Kraus Moto Co. offers Harley Bagger kits that pair aggressive style with light handling, able to carve the backroads with plenty of power on tap.
Harley’s line of Baggers may be popular bikes today and fit with loads of customization, but many people don’t know the true story behind Harley’s famous Baggers.
Let’s explore the history of the Bagger and discuss some design features, popular models, and customization options available through Kraus Moto Co.
Evolution of the Bagger
The history of the Bagger is a bit murky, as there really is no real official point in time where everyone agrees it came into existence. First, however, we should start with the definition of Bagger.
The Baggers we know today, as part of Harley’s Touring family (Road Glide, Street Glide, Ultra Glide, Electra Glide, etc.), come with luggage (or saddlebags, hence the name “Baggers”) fixed to the subframe straight from the factory. This wasn’t always the case.
One can argue that Baggers really emerged as far back as WWII when Harley used the WLA for military service. While we think of saddlebags as touring accessories today, during the war, the WLAs were fitted with leather saddlebags to carry extra provisions or even tools to fix the bike on the battlefield.
As a result of the war came the American highway system. Originally meant to make it easier to transport tanks and other large machines of war to the front lines, in peacetime, it meant there was a new network of roads to explore. Naturally, the best way to do that was via motorcycle–a Harley-Davidson FL, to be exact.
The FL was actually introduced before the war was over, in 1941, but it wasn’t until after the war that it proved to be a good bike for the new touring category, with its 74 cubic-inch V-Twin.
Riders quickly realized that comfort was just as important as having saddlebags to store things, and Harley responded with the Hydra-Glide in 1949—the first Harley-Davidson to feature hydraulic telescoping forks.
It was a big improvement in ride quality, but as far as saddlebags go, riders still threw their leather bags over the back. Later in the Hydra Glide’s production run, plastic saddlebags and a chrome luggage rack were available as an aftermarket accessory for the grand sum of $41.50.
The hunt for comfort continued, and in 1958, Harley introduced the Duo Glide, so named because it now had hydraulic rear suspension (aka shocks) to go with the telescopic fork. Although the hardtail rear end was no more (at least on touring bikes), the Duo Glide kept the sprung seat as an extra carryover bump absorption for the rider. But like the Hydra-Glide, saddlebags varied.
There were some leather options, but the trend started moving towards hard plastic bags, similar in shape and appearance to the saddlebags we’re more familiar with today. It’s important to remember that plastic was a relatively new material available for consumer use at this time, and its growing popularity meant exploring different ways to use it really exploded in the 1950s.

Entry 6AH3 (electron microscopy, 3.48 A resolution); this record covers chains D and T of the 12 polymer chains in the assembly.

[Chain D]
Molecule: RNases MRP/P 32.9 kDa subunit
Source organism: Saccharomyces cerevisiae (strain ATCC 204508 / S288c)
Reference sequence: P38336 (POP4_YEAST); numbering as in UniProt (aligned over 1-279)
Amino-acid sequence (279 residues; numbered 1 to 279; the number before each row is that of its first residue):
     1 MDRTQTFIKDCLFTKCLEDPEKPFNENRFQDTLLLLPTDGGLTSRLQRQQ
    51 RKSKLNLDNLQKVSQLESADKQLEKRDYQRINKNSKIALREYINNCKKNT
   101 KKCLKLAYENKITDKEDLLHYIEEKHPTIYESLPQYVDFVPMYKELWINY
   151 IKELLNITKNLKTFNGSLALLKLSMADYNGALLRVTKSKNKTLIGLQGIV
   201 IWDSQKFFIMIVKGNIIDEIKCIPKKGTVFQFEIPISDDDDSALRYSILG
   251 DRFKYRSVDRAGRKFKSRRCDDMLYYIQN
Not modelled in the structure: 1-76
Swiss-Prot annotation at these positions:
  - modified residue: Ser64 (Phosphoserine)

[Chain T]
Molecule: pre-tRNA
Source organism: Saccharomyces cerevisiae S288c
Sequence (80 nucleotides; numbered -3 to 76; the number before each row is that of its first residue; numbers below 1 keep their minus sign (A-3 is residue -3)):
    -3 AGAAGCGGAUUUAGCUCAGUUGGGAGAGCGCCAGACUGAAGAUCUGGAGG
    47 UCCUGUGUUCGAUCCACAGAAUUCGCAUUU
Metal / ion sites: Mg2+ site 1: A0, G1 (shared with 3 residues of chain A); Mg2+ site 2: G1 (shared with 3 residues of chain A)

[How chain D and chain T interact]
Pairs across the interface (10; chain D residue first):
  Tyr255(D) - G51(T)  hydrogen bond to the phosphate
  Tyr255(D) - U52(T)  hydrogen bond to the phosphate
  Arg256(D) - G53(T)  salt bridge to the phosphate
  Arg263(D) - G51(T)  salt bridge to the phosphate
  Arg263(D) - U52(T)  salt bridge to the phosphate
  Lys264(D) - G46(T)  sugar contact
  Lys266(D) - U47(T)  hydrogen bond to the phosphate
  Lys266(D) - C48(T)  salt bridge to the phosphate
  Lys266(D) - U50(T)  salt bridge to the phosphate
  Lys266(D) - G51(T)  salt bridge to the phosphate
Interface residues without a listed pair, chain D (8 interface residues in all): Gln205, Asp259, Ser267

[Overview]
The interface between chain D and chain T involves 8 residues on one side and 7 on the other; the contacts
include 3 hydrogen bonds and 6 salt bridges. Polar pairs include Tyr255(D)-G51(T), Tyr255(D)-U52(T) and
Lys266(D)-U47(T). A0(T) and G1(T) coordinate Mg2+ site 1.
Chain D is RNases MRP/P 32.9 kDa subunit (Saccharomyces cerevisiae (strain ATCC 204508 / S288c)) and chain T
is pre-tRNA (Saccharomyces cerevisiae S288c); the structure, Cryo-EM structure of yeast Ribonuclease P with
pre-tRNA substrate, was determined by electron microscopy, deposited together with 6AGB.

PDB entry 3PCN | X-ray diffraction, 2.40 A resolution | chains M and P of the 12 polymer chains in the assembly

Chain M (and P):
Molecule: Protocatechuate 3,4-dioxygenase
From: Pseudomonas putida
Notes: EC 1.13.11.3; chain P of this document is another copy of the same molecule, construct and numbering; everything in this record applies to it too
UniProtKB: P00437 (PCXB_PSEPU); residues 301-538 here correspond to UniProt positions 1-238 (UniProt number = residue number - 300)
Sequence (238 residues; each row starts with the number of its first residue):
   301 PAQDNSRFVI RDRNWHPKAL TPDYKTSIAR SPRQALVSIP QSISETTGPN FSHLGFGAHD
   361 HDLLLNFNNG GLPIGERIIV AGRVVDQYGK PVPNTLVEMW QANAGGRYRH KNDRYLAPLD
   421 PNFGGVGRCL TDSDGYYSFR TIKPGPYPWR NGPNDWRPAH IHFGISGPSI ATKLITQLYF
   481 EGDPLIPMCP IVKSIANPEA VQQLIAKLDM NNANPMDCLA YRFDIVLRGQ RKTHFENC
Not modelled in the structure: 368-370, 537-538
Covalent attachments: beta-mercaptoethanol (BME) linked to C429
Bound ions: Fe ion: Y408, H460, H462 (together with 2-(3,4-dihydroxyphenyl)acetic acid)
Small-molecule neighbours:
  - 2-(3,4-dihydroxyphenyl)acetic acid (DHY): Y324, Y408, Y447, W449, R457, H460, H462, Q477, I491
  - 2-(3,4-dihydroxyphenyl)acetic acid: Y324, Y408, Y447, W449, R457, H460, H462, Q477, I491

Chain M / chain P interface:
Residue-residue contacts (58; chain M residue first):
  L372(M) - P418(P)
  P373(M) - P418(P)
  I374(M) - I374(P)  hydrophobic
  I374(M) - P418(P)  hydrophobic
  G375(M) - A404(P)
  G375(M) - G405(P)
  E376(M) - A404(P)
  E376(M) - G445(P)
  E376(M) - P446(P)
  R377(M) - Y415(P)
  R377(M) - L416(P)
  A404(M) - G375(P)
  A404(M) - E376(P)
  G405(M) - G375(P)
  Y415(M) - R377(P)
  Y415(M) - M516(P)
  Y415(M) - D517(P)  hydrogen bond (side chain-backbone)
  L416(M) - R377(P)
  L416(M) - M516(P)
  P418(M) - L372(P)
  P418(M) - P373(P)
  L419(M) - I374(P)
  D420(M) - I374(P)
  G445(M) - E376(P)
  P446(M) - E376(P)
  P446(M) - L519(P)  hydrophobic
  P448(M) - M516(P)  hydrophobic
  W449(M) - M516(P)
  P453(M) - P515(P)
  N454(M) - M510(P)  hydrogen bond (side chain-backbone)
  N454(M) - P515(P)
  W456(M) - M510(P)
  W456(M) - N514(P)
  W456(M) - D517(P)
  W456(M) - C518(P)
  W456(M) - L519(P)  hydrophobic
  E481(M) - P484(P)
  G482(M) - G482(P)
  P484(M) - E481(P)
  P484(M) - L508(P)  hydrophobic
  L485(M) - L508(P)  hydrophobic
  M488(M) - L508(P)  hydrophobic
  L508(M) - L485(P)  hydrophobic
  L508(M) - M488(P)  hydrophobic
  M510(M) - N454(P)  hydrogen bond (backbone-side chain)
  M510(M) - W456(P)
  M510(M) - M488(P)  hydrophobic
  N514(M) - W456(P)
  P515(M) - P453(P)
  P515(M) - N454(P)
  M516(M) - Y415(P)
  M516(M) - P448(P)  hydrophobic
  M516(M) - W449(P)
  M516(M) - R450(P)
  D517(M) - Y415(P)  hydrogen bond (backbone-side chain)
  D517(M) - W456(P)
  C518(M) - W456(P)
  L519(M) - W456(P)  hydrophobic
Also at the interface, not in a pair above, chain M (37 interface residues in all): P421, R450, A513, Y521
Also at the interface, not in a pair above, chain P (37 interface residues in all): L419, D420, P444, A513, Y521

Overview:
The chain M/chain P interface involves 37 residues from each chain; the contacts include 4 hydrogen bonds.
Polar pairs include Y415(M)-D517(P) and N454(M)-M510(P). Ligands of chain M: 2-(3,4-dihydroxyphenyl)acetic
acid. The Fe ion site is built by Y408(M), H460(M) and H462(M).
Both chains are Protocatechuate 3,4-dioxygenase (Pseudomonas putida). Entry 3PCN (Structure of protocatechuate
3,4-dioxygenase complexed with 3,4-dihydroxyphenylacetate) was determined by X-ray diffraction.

Over time, the Duo Glide morphed into the FLH Electra Glide in 1965 and featured an exciting new addition: the electric start.
However, as one feature was making its debut, another was seeing its way out. The Electra Glide proved to be the last platform to use the popular Panhead engine. Optional bags were becoming more common with the Electra Glide, and it was becoming virtually impossible to see a set made of leather. Plastic and composite saddlebags were now the norms.
The next Harley to further the Bagger lineage is the FLT Tour Glide, which made its debut in 1980 and featured a five-gallon fuel tank—the perfect addition for touring on a Harley. Crucially for our sake, it also featured hard saddlebags and even a top case straight from the factory. It also ushered in the era of the frame-mounted fairing (as opposed to fork-mounted versions).
Eventually, the Electra Glide Sport was discontinued, and the new FLHR Road King was introduced in 1994. Its distinguishing feature was its ability to morph into two different bikes. In addition, its saddlebags, passenger seat, and windscreen made it a great touring bike whether you were by yourself or taking someone with you.
However, those three items were also removable if you wanted to turn your tourer into a cruiser for shorter rides by yourself. Today, the Road King lives on. It’s changed quite a bit since 1994, but it’s still being produced by Harley-Davidson today.
In 1998, Harley brought another bike to the market that would prove to be a fan favorite amongst tourers–the FLTR Road Glide. The Road Glide’s Sharknose front fairing and minimalist appeal not only looked cool but combined with touring attributes like numerous different storage options beyond the factory saddlebags, it was the ideal platform for tourers who packed light.
Why was the Road Glide good for light packers despite the different compartments? Because the storage was mainly small pockets in the fairing meant for small items. Harley prioritized a sleeker look for the Road Glide over maximum cargo space, saving that task for the bike to come next, which was the FLH Electra Glide.
This beautiful bike made its first appearance in 1965. Over the next 18 years, the model received updates before the FLHTCU Electra Glide Ultra Classic debuted in 1984, featuring the new Evolution engine.
Really taking on the term full dresser, the FLHTCU had it all—fairing compartments, saddlebags, and a top case (all of which were capable of holding plenty of stuff). Add to that the spacious passenger accommodations, and this was the bike truly meant to take on long distances in ultimate style and comfort.
The two Electra Glide models would forge their own identities but would eventually drop from Harley-Davidson’s lineup for the 2023 model year. In its place is Ultra Limited. Very close in spec to the Glides, it features a slightly smaller front fairing and, in so doing, loses the storage pockets the Glides enjoyed.